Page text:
Going to northeastern California for the 2022 US midterm elections … ready for a bit of a grim night

Nov 4th, 2022 | By | Category: In Brief
“Homage to New York School (collage)” by Michael Seward, November 2022.

RANDALL WHITE, TORONTO. FRIDAY, NOVEMBER 4, 2022. Early this Sunday morning we’re off to the airport, travelling to Vancouver and then from there to Sacramento, California (and then from the airport there to the north end of Sacramento County by car), in time for the US midterm elections on Tuesday, November 8.

Catching Bill Maher on MSNBC the other night, talking about how the USA today was like the Titanic after it hit the iceberg, surprised me slightly. As best I can make out, he hasn’t quite talked this way on his own show, which my wife and I watch regularly.

I certainly share the view that these 2022 US midterms have potentially deep implications for the ongoing evolution of Democracy in America. Donald Trump’s unwillingness to do what the former president of Brazil has just done, in connection with his remarkably slender but clear loss in the recent Brazilian presidential election, has without doubt already seriously impaired the stable democratic political culture of the 21st century USA

Moreover, at the moment what does seem to be the (slight?) Republican edge in the latest midterm opinion polls — boosting the prospects of others who continue to support former president Trump’s continued blatant lying about the 2020 US presidential election — is grist for additional deep concern.

“The Old Goat” by Michael Seward, November 2022.

(My own point of departure for serious political thought here is a mid-1950s collection of essays aptly entitled The Democratic and the Authoritarian State. They were written by Franz Neumann, a progressive lawyer and political analyst who exchanged Hitler’s Germany for Franklin Roosevelt’s and then Harry Truman’s and Dwight Eisenhower’s America.)

At the same time, being who I am, I also want to express some kind of boldly positive feeling for the Democrats in both the Senate and the House in Washington — and in various state and even local races, from one corner to all others of the lower 48 and Alaska and Hawaii.

In particular my wife and I have five grandchildren born in the USA and currently resident in California. We are just Canadians ourselves but they are, or are becoming, dual citizens of Canada and the USA — a destiny I am bound to applaud! And we of course want the USA that is bound to play a big part in their futures to have some strong democratic future itself.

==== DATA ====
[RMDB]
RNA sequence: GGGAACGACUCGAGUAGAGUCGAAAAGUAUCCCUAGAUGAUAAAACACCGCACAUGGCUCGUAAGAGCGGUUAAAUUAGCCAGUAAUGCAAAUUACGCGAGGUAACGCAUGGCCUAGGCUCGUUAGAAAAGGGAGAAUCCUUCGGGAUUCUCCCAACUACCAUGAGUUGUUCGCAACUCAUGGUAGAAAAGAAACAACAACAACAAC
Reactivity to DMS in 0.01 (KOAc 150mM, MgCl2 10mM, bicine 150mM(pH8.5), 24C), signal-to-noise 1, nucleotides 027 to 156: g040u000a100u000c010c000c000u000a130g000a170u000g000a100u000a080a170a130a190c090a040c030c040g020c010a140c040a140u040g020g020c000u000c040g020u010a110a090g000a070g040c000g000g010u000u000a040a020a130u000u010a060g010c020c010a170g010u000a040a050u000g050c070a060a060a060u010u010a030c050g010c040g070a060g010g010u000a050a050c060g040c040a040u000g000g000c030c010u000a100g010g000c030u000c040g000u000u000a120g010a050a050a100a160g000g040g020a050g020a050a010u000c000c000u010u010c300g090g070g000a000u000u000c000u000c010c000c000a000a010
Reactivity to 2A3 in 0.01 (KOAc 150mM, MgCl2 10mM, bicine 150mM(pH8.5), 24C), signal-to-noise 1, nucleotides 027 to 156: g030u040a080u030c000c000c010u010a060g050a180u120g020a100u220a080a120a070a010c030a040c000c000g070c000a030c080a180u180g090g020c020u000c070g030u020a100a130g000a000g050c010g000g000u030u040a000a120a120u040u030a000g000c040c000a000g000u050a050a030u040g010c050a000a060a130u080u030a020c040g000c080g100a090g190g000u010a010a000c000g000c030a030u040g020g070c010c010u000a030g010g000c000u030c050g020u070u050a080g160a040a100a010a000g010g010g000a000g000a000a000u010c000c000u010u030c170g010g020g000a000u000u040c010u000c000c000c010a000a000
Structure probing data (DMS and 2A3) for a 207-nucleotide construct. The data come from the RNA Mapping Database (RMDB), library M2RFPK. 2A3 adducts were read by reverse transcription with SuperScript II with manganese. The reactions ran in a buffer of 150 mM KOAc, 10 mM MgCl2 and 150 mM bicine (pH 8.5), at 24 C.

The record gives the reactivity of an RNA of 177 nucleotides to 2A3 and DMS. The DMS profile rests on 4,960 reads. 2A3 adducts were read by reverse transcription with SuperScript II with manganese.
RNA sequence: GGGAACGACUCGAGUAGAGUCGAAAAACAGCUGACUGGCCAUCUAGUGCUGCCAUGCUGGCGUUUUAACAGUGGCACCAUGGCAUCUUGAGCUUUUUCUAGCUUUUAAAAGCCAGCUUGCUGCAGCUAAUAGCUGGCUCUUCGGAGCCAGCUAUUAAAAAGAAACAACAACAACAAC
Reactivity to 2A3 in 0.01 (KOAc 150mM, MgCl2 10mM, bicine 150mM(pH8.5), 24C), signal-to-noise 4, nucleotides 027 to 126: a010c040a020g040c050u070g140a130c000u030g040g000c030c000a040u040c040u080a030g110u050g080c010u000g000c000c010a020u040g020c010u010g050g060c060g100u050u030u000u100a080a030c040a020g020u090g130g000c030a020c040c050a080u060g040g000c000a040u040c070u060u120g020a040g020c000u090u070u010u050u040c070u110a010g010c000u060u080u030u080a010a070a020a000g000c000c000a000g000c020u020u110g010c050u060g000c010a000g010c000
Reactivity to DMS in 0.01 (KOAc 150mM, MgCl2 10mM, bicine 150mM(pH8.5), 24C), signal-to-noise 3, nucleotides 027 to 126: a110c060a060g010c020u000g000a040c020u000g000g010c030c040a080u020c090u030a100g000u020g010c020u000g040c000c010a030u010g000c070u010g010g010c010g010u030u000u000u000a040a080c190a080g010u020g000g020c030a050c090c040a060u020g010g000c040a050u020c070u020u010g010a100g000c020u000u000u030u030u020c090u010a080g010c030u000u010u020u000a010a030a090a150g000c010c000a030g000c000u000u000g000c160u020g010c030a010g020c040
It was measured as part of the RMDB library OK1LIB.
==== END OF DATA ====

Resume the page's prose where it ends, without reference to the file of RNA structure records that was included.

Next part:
I certainly agree that there are many good reasons for scepticism about Democracy in America right now. And the current Republican Party in the USA has almost certainly reached its best-before date. It ultimately needs to be replaced by some new party on the democratic right or conservative side of the political spectrum, much as the Republican Party itself finally succeeded the old US Whig Party long ago in the 1850s.

“ Blessing in Disguise” by Michael Seward, October 2022.

Meanwhile, as things look right now, there is little to suggest that this kind of serious American democratic reform on the right will begin with the 2022 midterm elections. If anything, these midterms are starting to look like something that might, at best, finally prompt a much needed reorganization of the democratic left and the Democratic Party, on the progressive side of the spectrum. (That’s also almost what California’s Democratic Governor Gavin Newsom seemed to be pointing towards last night on TV!)

And then there is the prospect that the ultimate political result of the November 8, 2022 midterms won’t be altogether or even essentially clear on the evening of November 8 and/or the morning of November 9. The Washington Post, eg, has recently pointed out that : “Wisconsin, Arizona and Pennsylvania won’t count mail-in ballots until after Election Day ; Georgia may go to a Dec. 6 runoff ; Alaska results won’t even be available until Nov. 23.” More generally : “Election night could become election week or election month.”

My final give-hope-a-chance, yes-we-can view for the moment is that any country whose diverse people voted twice in a row for President Barack Obama as recently as 2008 and 2012 — and then gave a plurality of the popular vote to Hillary Clinton in 2016 and a majority to Joe Biden in 2020 — still has some strong progressive democratic prospects for its long-term future.

Yet for the moment, like many others, I’m ready for a bit of a grim night for Democracy in America this coming Tuesday and immediately beyond. I am still not altogether convinced that it will be very grim for Democrats across the country. Hope does spring eternal in the human breast. But I am ready to face much less pleasant prospects, and hope that the side I believe in will at least take the lessons it needs for the longer future from the experience. Like the economy in many places, as far as Democracy in America goes things may get even worse than they are now before they really start to get better.

Tags: , , , , , , , , , , ,

One comment
Leave a comment »

  1. This is very helpful. Hope you post an analysis after at least almost all of the votes counted. I had read an analysis a couple of years ago that there was no evidence that the millions George Soros donated to various campaigns had any impact. This time I’m willing to suggest it did.

Leave Comment